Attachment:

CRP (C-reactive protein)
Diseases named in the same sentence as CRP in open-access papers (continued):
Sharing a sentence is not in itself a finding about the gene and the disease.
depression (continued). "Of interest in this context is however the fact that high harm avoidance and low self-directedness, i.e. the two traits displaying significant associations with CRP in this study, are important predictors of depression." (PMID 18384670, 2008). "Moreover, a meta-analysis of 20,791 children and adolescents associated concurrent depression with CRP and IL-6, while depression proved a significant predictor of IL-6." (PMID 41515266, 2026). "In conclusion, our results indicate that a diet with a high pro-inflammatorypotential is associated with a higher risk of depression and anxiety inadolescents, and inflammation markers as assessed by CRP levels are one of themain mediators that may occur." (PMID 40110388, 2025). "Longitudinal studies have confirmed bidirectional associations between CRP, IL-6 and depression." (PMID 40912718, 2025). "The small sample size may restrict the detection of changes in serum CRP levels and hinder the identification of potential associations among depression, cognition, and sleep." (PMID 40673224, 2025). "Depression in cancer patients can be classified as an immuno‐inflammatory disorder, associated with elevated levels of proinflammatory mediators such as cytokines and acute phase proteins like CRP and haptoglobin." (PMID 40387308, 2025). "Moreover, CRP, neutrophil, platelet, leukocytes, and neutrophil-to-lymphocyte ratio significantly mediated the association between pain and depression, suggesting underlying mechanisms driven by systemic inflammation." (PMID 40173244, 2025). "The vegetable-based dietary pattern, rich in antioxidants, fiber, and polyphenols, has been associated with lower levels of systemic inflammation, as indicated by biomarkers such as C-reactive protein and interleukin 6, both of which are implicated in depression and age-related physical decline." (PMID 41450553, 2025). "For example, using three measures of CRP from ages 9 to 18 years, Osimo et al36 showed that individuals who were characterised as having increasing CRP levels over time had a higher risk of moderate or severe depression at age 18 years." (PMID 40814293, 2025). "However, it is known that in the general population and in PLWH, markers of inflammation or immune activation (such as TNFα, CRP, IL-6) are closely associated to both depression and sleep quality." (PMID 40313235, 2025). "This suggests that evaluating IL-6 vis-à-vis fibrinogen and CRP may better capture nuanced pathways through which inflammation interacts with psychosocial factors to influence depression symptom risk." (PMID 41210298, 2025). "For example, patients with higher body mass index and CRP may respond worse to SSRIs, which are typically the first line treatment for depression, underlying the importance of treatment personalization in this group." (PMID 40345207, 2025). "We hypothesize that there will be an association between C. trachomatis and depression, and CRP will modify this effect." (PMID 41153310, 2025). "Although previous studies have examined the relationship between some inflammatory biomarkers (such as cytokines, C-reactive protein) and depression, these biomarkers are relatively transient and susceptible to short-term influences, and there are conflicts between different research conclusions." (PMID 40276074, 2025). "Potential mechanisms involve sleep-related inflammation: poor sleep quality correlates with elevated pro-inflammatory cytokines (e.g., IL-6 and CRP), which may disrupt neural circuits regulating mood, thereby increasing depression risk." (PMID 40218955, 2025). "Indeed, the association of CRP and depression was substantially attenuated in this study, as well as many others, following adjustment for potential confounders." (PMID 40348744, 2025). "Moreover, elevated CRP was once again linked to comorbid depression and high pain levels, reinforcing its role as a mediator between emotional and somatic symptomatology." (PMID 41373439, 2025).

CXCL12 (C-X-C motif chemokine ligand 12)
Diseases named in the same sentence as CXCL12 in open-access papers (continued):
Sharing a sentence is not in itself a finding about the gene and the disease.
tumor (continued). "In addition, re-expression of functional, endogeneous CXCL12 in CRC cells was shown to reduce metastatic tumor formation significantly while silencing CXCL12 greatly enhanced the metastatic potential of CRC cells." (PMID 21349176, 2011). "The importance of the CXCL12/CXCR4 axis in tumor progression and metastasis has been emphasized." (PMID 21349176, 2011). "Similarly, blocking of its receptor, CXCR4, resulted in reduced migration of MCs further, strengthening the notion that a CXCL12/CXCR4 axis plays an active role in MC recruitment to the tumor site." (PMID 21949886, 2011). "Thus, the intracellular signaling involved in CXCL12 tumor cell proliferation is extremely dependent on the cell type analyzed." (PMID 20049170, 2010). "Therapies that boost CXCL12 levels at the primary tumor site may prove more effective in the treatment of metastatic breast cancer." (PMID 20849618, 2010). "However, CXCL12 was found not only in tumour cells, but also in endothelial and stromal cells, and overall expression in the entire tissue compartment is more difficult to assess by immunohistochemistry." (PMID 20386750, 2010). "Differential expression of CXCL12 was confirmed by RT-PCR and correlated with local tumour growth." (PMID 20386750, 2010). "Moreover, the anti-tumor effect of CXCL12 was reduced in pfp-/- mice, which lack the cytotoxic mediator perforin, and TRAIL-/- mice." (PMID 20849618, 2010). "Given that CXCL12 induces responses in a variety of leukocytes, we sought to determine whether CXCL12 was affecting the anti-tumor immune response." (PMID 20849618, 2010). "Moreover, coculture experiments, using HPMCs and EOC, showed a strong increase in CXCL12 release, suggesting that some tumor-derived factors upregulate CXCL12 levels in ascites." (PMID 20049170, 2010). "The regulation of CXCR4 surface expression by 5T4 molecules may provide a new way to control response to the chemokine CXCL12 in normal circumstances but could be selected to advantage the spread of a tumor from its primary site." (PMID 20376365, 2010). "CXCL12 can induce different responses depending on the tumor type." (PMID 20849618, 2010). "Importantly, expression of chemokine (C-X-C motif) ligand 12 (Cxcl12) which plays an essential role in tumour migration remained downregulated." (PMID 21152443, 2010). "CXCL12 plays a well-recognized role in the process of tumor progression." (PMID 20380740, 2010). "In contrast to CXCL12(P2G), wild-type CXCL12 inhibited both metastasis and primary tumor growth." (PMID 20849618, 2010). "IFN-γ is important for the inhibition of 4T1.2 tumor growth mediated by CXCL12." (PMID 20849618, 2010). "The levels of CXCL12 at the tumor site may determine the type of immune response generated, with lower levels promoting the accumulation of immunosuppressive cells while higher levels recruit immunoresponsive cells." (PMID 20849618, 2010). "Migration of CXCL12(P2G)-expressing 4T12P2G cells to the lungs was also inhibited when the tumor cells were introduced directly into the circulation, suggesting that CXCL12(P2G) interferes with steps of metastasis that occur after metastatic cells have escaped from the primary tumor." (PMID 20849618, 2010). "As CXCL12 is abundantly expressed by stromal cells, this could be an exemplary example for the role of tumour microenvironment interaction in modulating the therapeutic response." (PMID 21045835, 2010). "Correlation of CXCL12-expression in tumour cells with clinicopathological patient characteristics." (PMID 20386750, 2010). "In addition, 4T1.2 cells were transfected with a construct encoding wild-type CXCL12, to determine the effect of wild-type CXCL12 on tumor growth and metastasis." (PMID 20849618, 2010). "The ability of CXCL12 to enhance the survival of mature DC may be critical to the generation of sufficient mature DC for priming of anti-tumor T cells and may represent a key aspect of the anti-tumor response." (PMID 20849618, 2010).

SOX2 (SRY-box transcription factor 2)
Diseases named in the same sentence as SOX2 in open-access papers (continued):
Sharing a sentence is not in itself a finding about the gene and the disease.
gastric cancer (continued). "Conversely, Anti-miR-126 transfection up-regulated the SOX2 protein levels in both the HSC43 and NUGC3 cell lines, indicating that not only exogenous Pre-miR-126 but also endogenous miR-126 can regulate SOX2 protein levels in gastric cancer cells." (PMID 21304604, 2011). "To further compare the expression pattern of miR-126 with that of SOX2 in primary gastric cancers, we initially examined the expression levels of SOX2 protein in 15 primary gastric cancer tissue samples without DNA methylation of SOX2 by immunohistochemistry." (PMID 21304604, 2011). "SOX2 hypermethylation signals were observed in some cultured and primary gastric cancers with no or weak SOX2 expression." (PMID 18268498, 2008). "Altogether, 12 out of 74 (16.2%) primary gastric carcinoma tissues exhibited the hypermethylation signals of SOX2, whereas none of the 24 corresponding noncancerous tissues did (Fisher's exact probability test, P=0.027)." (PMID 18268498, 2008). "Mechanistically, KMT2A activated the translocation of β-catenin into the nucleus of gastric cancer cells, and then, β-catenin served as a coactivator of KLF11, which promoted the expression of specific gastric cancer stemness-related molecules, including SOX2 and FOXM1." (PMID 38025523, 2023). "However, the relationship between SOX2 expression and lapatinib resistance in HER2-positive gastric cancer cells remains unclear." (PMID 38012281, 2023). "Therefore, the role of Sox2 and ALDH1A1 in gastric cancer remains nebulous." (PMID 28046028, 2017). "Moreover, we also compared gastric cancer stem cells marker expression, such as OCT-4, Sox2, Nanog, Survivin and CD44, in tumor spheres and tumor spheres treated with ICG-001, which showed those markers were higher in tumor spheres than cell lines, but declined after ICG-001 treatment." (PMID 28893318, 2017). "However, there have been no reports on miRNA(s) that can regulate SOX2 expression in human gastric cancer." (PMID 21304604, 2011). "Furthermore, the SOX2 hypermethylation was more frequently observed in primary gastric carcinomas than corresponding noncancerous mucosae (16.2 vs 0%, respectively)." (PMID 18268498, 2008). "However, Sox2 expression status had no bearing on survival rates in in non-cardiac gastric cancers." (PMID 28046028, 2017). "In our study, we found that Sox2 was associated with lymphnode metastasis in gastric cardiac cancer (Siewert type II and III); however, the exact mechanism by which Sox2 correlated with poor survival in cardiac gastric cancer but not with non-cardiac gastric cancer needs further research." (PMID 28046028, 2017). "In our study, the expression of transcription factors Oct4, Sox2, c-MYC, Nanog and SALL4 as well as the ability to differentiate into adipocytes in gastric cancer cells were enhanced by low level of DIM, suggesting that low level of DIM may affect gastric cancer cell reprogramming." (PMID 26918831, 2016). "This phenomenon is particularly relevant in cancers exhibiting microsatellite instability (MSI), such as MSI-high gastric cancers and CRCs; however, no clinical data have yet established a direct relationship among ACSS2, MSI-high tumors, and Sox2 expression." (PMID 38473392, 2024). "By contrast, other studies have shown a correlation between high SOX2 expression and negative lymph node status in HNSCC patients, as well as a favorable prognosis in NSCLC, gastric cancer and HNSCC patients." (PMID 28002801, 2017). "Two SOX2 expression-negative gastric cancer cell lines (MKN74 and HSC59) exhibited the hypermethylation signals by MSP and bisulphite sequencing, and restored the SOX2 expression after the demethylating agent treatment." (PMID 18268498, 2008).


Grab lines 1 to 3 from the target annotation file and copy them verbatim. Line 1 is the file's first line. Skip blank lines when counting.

CRP (C-reactive protein)
Diseases named in the same sentence as CRP in open-access papers (continued):
Sharing a sentence is not in itself a finding about the gene and the disease.